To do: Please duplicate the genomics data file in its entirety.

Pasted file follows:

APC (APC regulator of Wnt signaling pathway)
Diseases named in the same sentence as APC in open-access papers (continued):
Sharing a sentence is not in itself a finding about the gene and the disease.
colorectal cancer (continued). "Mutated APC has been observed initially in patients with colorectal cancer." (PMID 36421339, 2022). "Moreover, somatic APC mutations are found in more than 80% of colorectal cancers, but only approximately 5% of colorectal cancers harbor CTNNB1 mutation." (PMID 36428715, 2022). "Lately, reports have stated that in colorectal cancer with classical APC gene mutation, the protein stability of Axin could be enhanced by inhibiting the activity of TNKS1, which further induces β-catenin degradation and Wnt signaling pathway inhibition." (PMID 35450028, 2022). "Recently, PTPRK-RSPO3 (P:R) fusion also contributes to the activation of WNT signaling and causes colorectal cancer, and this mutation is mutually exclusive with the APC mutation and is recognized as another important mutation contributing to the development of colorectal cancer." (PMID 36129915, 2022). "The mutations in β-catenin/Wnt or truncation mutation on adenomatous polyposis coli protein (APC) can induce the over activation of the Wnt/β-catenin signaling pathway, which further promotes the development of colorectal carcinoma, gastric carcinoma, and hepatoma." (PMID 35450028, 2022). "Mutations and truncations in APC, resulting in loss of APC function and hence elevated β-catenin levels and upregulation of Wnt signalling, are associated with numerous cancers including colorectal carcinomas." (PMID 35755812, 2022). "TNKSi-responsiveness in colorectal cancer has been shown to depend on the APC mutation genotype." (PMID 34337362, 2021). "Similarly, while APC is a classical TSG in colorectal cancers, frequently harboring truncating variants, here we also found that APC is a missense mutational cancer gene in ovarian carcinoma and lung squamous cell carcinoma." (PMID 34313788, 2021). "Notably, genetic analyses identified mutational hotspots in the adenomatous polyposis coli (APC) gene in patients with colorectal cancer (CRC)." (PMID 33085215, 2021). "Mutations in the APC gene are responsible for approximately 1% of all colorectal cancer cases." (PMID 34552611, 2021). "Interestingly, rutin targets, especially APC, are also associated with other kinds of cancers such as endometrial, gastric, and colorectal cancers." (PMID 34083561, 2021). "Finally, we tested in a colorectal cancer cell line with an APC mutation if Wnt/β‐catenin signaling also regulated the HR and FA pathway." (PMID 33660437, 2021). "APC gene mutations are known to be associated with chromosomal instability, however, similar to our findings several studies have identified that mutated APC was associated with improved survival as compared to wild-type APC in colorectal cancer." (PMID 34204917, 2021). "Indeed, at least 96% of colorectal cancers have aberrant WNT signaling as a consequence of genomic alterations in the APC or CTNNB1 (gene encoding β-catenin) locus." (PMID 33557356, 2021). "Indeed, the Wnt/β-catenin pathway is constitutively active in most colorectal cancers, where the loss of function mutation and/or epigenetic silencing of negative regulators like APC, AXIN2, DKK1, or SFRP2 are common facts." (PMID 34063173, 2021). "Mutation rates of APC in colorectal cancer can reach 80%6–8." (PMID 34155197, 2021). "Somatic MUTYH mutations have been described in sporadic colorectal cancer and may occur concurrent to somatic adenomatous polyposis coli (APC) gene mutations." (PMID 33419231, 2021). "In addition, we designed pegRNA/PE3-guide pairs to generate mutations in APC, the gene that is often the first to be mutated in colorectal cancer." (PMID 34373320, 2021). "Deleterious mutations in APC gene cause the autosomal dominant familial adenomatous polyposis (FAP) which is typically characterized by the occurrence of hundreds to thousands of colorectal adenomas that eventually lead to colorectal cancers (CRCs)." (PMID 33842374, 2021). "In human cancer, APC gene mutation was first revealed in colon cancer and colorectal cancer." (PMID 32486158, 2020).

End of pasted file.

APC (APC regulator of Wnt signaling pathway)
Diseases named in the same sentence as APC in open-access papers (continued):
Sharing a sentence is not in itself a finding about the gene and the disease.
colorectal cancer (continued). "Mutated APC has been observed initially in patients with colorectal cancer." (PMID 36421339, 2022). "Moreover, somatic APC mutations are found in more than 80% of colorectal cancers, but only approximately 5% of colorectal cancers harbor CTNNB1 mutation." (PMID 36428715, 2022). "Lately, reports have stated that in colorectal cancer with classical APC gene mutation, the protein stability of Axin could be enhanced by inhibiting the activity of TNKS1, which further induces β-catenin degradation and Wnt signaling pathway inhibition." (PMID 35450028, 2022). "Recently, PTPRK-RSPO3 (P:R) fusion also contributes to the activation of WNT signaling and causes colorectal cancer, and this mutation is mutually exclusive with the APC mutation and is recognized as another important mutation contributing to the development of colorectal cancer." (PMID 36129915, 2022). "The mutations in β-catenin/Wnt or truncation mutation on adenomatous polyposis coli protein (APC) can induce the over activation of the Wnt/β-catenin signaling pathway, which further promotes the development of colorectal carcinoma, gastric carcinoma, and hepatoma." (PMID 35450028, 2022). "Mutations and truncations in APC, resulting in loss of APC function and hence elevated β-catenin levels and upregulation of Wnt signalling, are associated with numerous cancers including colorectal carcinomas." (PMID 35755812, 2022). "TNKSi-responsiveness in colorectal cancer has been shown to depend on the APC mutation genotype." (PMID 34337362, 2021). "Similarly, while APC is a classical TSG in colorectal cancers, frequently harboring truncating variants, here we also found that APC is a missense mutational cancer gene in ovarian carcinoma and lung squamous cell carcinoma." (PMID 34313788, 2021). "Notably, genetic analyses identified mutational hotspots in the adenomatous polyposis coli (APC) gene in patients with colorectal cancer (CRC)." (PMID 33085215, 2021). "Mutations in the APC gene are responsible for approximately 1% of all colorectal cancer cases." (PMID 34552611, 2021). "Interestingly, rutin targets, especially APC, are also associated with other kinds of cancers such as endometrial, gastric, and colorectal cancers." (PMID 34083561, 2021). "Finally, we tested in a colorectal cancer cell line with an APC mutation if Wnt/β‐catenin signaling also regulated the HR and FA pathway." (PMID 33660437, 2021). "APC gene mutations are known to be associated with chromosomal instability, however, similar to our findings several studies have identified that mutated APC was associated with improved survival as compared to wild-type APC in colorectal cancer." (PMID 34204917, 2021). "Indeed, at least 96% of colorectal cancers have aberrant WNT signaling as a consequence of genomic alterations in the APC or CTNNB1 (gene encoding β-catenin) locus." (PMID 33557356, 2021). "Indeed, the Wnt/β-catenin pathway is constitutively active in most colorectal cancers, where the loss of function mutation and/or epigenetic silencing of negative regulators like APC, AXIN2, DKK1, or SFRP2 are common facts." (PMID 34063173, 2021). "Mutation rates of APC in colorectal cancer can reach 80%6–8." (PMID 34155197, 2021). "Somatic MUTYH mutations have been described in sporadic colorectal cancer and may occur concurrent to somatic adenomatous polyposis coli (APC) gene mutations." (PMID 33419231, 2021). "In addition, we designed pegRNA/PE3-guide pairs to generate mutations in APC, the gene that is often the first to be mutated in colorectal cancer." (PMID 34373320, 2021). "Deleterious mutations in APC gene cause the autosomal dominant familial adenomatous polyposis (FAP) which is typically characterized by the occurrence of hundreds to thousands of colorectal adenomas that eventually lead to colorectal cancers (CRCs)." (PMID 33842374, 2021). "In human cancer, APC gene mutation was first revealed in colon cancer and colorectal cancer." (PMID 32486158, 2020).